With both teams visibly exhausted throughout the entire overtime periods, it still would not be enough to determine a National Champion. Just like that Friday night in 2015 the overtime periods would end and the Orange would head to PKs.
The two teams would match each other through the first seven attempts, each having a miss in the 2nd round. Maouloune Goumballe would step up in the 8th round for the Hoosiers. He would try and go just to the left of Shealy, but Shealy would take a step to his left and a dive to make the stop and put Syracuse in position to win the title with a goal.
The Orange faithful did not know who was going to step up for the chance to win a National Championship. As the fans and team settled from the energy of the save, team captain Amferny Sinclair would emerge from the midfield and make his way to the PK spot.
With the title on the line, he would approach from six yards away. Sinclair would take the shot to the right side of the net. AJ Harms would guess correctly, but what he did not guess was that Sinclair would go high instead of low.
WE ARE NATIONAL CHAMPIONS 🏆🏆
For the first time in program history, the Orange are NCAA National Champions, beating Indiana 7-6 in the penalty shootout!
The PK attempt would soar past Harms and hit the back of the net securing the first National Championship in program history for the Syracuse Orange. It would be the 80th National Championship in school history.
Shealy was named the 2022 Men’s College Cup Defensive Most Outstanding Player, while Opoku earned Most Outstanding Offensive Player. They were joined on the All-Tournament Team by Levonte Johnson, Curt Calov, Christian Curti and Jeorgio Kocevski.
The celebration would be plentiful for the Orange, who were projected to finish fourth out of six in the ACC Atlantic division. Coach McIntyre talked about the success of his team after the game with the ESPNU team.
Back in Syracuse, the Dome was hosting a watch party with the men’s basketball team playing. As the stars would align, PKs would happen during halftime of the hoops game. Sinclair would put the game away with the entire attention of JMA Wireless Dome watching.
Syracuse Graduate Student Karl Winter captured the moment on twitter:
Syracuse finished the season 19-2-4. On their path to the National Championship, they would upset #1 Clemson on the road and only lose one ranked matchup all season. In the NCAA tournament, they wouldn’t leave Syracuse until the semi-finals, taking down Penn in OT, getting revenge on Cornell, and then beating Vermont to head to Cary. In the semis, Syracuse would go back and forth with Creighton before winning 3-2.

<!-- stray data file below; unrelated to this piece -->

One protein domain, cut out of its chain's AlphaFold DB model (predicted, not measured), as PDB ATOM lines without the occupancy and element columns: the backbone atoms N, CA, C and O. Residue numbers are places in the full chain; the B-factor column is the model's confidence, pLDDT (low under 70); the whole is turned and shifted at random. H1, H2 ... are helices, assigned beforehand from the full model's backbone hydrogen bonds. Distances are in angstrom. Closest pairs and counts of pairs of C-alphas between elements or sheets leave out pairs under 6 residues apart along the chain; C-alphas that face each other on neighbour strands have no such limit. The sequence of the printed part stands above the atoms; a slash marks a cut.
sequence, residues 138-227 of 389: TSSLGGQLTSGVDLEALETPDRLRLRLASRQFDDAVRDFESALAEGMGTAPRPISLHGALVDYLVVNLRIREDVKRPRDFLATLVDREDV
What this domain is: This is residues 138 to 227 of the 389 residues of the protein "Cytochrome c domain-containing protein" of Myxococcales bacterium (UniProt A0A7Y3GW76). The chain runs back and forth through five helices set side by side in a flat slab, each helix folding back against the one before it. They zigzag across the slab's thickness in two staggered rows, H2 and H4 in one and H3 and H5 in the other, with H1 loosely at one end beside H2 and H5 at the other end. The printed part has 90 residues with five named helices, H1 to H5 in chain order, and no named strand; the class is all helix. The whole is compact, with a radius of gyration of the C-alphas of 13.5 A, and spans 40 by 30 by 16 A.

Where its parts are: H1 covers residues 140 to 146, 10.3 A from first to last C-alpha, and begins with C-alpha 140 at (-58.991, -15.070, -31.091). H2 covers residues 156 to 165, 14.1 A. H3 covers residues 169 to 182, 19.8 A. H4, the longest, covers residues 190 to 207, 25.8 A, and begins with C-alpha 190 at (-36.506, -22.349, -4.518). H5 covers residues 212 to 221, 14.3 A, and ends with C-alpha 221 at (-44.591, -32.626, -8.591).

Here are the full Cinematic highlights of the contest from NCAA Soccer on Twitter:
SYRACUSE , N.Y. (NCC News) — Taps echoed throughout the crowd at the hallowed hall of the Onondaga County War Memorial, patrons looked on and honored the sacrifice so many have made for our country. Anne Marie Mancilla, who served in Iraq, had her kids in attendance at the event.
“Maya was born while I was still serving, and it’s important for them to see and just all generations of people that I’ve served, you know, outside of us,” said Mancilla. “But yeah, just to, you know, be able to to be part of these ceremonies.”
Friends of Veterans Award recipient Cindy Meili said that it’s important to remember and thank those who put our country ahead of themselves right.
“We just need to show them that they what they’ve done will be reflected in the future,” said Meili
With Vets in attendance who are running for congress like Brandon Williams and from all around New York, those from Wounded Warrior projected and even from serving in the navy on the shores of Lake Michigan.
Mancilla says the having these events are meaningful, “That’s what it’s about. We all did this to protect our freedoms.”
The purpose of the event was to honor vets and Onondaga County Executive Ryan McMahon and Syracuse Mayor Ben Walsh read a proclamation to cement the day in history.
CONQUEST, N.Y. (NCC News) — Conquest New York will be the new home of the Garnet Energy solar farm. The future 200-megawatt facility was approved by the state and will be one of largest of its kind. The project will cover nearly 2,300 acres in the town as part of the state’s climate and clean energy initiative. The project will cost nearly $215 million.
Charles Knapp, the town supervisor, said there will be an adjustment, “this changes our whole landscape. I mean we’re a farming community.”
Some residents in farming community have voiced their concerns at various public comments. Residents have cited complaints of future property value with solar panels in their backyards.